Ductless Air-Conditioning Efficiency
Ductless air-conditioners are much less expensive than traditional "split systems". Convention air-conditioners have large compressors to push liquid refrigeration through an "expansion valve". The liquid rapidly expands cause a cooling effect know as the "latent heat of vaporization". This process sucks the heat out of the air flowing through the unit.
Conversely, a mini-split system uses a "metering valve" not an expansion valve. A metering valve has no restrictive orifice and therefor, the compressor is much smaller. The liquid refrigeration then slowly boils off, thereby sucking the heat out of the air flowing through the unit. This is the same technology your refrigerator works on and as you know, a refrigerator uses much less power than a convention air-conditioner.
How Many Square Feet Can a Ductless Air-Conditioner Cool?
12000 BTU's of air-conditioning (one ton) can cool 600 square feet of room space on average. But, this depends on how many windows you have, how well insulated to roof is, how tall are the ceilings, the rooms exposure to the sun and how well the room is sealed. So, sometimes more tons are needed. As an example, we recently installed a 1.4 ton mini-split in a 300 square foot sun-room because the number of windows and ceiling height.
Mini Split A/C Energy Efficiency
A Case Study
Recently a client installed a ductless a/c unit in each room of the house. The house is approximately 3500 square feet and has a conventional split system. It’s and older system with a 13 SEER efficiency. The entire house is kept at 79 degrees using the conventional a/c system. This keeps the humidity down and eliminates mold. When a family member enters a room, they simply set that rooms temperature as they please. Everyone can keep their room at whatever desired temperature at nigh as they sleep. They can turn the unit on in the living room and off when they leave. The cost saving on their electric bill has been dramatic. It has almost cut the electric bill in half. It went from $450.00 per month to $250.00
So what happening here is the smaller units keep the house at 79 and the large convention unit rarely runs. The smaller units have smaller compressors and lower the over all energy consumption.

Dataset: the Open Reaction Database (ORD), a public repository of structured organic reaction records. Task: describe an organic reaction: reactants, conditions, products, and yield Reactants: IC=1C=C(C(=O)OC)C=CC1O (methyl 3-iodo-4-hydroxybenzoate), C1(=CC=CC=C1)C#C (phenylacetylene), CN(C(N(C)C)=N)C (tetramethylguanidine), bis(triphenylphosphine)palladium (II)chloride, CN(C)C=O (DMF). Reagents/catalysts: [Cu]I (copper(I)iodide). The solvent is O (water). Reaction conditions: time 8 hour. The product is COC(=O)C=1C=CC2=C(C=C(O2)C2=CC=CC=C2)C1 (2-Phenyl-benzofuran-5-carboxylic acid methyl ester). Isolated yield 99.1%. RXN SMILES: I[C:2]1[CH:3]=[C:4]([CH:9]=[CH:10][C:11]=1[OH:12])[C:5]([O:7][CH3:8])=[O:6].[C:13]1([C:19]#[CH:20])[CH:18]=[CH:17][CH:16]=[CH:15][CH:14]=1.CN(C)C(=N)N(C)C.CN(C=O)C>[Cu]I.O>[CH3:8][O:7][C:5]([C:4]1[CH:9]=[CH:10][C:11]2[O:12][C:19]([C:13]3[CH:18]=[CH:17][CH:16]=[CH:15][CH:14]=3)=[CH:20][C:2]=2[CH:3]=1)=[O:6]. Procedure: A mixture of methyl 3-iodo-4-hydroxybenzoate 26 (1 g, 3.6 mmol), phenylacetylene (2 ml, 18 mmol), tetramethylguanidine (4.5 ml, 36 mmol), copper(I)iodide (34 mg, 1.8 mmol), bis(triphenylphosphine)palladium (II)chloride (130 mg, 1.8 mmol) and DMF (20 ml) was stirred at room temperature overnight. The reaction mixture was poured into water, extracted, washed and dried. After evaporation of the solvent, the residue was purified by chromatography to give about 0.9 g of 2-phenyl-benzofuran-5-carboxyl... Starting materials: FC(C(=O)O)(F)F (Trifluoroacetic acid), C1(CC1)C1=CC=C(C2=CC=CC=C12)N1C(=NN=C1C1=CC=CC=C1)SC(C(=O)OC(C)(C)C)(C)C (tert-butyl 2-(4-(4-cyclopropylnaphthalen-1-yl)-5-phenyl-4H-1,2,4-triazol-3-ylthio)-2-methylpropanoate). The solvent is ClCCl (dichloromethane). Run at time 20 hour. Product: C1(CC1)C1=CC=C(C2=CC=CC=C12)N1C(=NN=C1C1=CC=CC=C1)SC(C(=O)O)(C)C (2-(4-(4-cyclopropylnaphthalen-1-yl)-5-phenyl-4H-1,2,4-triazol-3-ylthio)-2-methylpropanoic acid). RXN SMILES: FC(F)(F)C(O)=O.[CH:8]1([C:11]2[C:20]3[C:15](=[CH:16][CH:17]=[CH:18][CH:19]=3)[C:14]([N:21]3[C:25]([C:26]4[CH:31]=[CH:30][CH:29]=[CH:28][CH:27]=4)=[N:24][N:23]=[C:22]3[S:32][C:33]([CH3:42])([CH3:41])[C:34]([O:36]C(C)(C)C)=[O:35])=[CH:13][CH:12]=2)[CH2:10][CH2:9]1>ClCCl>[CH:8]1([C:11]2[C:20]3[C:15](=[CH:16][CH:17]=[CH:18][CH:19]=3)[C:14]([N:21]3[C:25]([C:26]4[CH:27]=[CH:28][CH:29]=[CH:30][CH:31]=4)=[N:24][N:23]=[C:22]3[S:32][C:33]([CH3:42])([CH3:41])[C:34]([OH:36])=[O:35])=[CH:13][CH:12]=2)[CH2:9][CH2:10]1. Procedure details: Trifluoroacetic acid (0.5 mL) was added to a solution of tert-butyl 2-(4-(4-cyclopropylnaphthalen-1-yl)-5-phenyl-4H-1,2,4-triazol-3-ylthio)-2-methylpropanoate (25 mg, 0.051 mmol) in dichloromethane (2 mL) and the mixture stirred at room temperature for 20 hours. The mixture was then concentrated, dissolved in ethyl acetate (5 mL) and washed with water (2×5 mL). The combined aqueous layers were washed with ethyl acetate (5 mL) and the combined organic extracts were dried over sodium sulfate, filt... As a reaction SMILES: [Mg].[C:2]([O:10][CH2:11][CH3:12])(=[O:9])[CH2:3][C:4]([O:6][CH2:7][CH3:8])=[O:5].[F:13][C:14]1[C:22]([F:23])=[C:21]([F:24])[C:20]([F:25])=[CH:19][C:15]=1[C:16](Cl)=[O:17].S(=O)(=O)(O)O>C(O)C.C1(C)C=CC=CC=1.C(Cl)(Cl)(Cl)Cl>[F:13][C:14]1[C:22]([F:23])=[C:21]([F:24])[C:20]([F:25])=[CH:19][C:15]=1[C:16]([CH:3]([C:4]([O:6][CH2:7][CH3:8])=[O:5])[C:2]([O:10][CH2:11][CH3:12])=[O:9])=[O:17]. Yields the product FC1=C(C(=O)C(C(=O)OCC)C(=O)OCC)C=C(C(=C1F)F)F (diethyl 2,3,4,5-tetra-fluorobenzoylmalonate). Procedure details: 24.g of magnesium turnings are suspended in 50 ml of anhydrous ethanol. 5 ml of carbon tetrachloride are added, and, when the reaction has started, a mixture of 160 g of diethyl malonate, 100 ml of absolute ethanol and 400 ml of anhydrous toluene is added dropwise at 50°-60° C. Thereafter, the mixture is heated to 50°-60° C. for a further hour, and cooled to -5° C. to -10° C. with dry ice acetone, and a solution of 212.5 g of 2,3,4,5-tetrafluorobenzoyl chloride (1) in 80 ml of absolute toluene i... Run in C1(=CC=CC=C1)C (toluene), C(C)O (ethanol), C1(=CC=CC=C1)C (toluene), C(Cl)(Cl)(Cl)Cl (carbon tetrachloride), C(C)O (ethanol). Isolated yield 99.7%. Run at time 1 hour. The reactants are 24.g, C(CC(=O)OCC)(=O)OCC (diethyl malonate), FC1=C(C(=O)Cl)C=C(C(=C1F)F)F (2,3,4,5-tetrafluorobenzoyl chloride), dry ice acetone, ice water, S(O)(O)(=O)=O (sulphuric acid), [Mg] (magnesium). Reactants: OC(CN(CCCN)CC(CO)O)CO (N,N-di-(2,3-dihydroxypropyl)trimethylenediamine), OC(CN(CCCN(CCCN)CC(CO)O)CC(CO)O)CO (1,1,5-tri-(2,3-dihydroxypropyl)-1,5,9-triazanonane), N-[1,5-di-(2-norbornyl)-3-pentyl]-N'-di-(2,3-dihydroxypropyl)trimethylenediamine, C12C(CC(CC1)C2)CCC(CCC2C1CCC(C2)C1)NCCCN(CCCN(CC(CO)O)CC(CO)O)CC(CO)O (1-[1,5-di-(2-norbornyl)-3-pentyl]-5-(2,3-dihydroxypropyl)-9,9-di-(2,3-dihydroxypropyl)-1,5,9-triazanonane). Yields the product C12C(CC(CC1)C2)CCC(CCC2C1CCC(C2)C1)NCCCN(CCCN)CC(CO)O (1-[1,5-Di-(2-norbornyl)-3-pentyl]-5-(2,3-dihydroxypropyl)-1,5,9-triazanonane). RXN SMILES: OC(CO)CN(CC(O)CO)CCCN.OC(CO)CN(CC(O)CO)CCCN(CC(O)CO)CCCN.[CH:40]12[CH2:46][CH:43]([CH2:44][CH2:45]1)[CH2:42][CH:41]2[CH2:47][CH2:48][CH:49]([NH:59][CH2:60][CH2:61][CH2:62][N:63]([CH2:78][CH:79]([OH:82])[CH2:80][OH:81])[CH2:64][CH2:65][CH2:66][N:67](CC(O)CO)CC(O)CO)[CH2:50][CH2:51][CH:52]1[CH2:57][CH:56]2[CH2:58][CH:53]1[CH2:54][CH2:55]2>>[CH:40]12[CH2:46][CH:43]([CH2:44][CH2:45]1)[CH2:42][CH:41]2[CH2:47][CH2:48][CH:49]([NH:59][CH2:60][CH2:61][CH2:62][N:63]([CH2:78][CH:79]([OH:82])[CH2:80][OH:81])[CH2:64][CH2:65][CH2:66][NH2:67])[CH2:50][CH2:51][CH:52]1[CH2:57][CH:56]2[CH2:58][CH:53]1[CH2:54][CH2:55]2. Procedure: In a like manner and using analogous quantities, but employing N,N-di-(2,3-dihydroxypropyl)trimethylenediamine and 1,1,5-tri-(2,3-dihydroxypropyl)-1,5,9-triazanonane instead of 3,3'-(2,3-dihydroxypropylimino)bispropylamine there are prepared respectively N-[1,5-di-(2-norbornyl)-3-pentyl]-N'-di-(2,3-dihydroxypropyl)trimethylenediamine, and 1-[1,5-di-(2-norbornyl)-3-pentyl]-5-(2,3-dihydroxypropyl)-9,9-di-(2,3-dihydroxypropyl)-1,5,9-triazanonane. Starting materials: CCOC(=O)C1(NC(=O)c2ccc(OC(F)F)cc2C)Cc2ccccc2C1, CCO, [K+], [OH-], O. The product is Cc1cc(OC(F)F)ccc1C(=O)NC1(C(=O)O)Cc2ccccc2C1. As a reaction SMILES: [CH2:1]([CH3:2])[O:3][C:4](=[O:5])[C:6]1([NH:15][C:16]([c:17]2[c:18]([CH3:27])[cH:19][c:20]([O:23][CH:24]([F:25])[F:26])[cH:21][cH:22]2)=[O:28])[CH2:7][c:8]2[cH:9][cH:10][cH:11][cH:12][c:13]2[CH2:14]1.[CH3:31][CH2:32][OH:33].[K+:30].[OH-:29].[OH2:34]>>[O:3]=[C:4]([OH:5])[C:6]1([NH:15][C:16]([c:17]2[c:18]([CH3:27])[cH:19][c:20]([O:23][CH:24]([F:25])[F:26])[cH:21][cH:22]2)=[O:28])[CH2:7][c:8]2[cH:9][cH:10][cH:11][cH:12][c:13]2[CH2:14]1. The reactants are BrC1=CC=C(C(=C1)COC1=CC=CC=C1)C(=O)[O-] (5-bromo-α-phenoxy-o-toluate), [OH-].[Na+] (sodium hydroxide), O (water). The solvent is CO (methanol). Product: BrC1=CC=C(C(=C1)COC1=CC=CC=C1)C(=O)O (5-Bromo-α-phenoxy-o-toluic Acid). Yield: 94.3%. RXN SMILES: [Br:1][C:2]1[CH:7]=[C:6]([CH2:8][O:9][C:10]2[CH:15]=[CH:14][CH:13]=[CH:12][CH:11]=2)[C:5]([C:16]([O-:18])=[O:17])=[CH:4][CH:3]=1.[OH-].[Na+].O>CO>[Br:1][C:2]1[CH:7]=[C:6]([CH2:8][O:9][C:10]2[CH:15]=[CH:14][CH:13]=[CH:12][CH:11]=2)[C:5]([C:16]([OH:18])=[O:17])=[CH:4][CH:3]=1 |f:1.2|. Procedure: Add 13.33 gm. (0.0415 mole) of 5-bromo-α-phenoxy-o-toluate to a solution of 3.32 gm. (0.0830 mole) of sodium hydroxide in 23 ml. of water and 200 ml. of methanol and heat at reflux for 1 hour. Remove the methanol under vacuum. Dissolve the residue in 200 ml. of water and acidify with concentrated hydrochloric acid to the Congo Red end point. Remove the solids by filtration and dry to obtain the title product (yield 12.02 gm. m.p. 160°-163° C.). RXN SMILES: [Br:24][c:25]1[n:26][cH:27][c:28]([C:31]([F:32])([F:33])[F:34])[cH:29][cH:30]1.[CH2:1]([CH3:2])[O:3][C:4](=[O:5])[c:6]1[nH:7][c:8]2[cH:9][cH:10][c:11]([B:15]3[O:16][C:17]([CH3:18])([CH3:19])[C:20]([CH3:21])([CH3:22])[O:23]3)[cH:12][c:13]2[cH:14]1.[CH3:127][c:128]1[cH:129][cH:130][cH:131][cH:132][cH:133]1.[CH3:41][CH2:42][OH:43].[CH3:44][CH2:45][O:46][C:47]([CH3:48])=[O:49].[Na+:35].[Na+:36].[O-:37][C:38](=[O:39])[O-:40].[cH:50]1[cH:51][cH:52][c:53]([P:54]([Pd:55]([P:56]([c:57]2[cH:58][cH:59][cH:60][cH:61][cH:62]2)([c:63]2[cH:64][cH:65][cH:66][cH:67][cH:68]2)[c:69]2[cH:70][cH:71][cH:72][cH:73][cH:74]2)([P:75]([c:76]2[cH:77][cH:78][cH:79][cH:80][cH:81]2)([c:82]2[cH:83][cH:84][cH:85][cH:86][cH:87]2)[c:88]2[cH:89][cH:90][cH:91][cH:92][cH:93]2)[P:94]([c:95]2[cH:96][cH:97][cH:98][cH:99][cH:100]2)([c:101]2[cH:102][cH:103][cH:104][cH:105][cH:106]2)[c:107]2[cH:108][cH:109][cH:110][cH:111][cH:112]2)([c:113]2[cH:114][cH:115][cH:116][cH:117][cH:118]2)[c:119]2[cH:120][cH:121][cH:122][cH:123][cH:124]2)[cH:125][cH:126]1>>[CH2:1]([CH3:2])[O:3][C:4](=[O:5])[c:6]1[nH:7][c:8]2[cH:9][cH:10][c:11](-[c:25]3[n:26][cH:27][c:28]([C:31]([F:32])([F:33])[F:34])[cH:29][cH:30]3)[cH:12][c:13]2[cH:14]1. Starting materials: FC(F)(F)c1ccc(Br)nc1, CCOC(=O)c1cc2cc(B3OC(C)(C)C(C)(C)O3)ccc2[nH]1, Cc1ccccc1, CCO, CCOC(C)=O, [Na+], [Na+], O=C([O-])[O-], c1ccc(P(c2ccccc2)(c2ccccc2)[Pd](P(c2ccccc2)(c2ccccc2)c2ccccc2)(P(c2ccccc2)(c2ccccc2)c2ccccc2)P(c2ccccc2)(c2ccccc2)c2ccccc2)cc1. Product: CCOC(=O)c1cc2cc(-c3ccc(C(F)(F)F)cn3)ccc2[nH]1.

Installing a Ductless A/C system
A small 90 BTU unit can run on 120 volts and can even be plugged in to a wall outlet. Larger units run 240 volts. That's the same power you hot water heater and drier use. So the first consideration is supplying electrical poser. You can run new wire through the attic, but the outside unit needs the power so conduit is normal run from the main service panel around the outside of the house. An electrical permit is needed and the circuit needs a GFI.
We normally mount the condenser on a wall bracket on the wall opposite of where we want the evaporator head installed. It is then a simple thing to cut a hole in the wall for the Freon line set and control wires needed for the inside until. The condenser can be mounted on a flat roof if aesthetics are a concern.
The indoor unit generated a water flow. The piping can simply be piped outside or a pump can be installed to rout it else where.
Permitting a mini split air-conditioner
As mention above an electrical permit is required. That's generally not a big deal and requires only one inspection from the building department. An air-conditioning permit is also need. If your simply adding the unit to a bedroom there will also be no problem. You wont need any calculations for the sizing of the unit because your main house a/c system covers that. In that scenario only one inspection will be required.
So if these permits are innocuous why get them? Because they are cheap and its always better to get a permit than avoid it. Some people tell me they don't want a permit because they afraid the inspector will find something wrong and cause problems. That has never happened in my over 30 years experience in the trades. Building is just looking at the plans for the permit and doesn't care about anything else. Code enforcement is the branch that looks for problems not the building department. Never be afraid to get a permit and beware of those that tell you otherwise.
If your looking to air-condition an outdoor enclosed space permitting will be a problem. You cant air-condition a patio space without upgrading it. Read more on sun-rooms here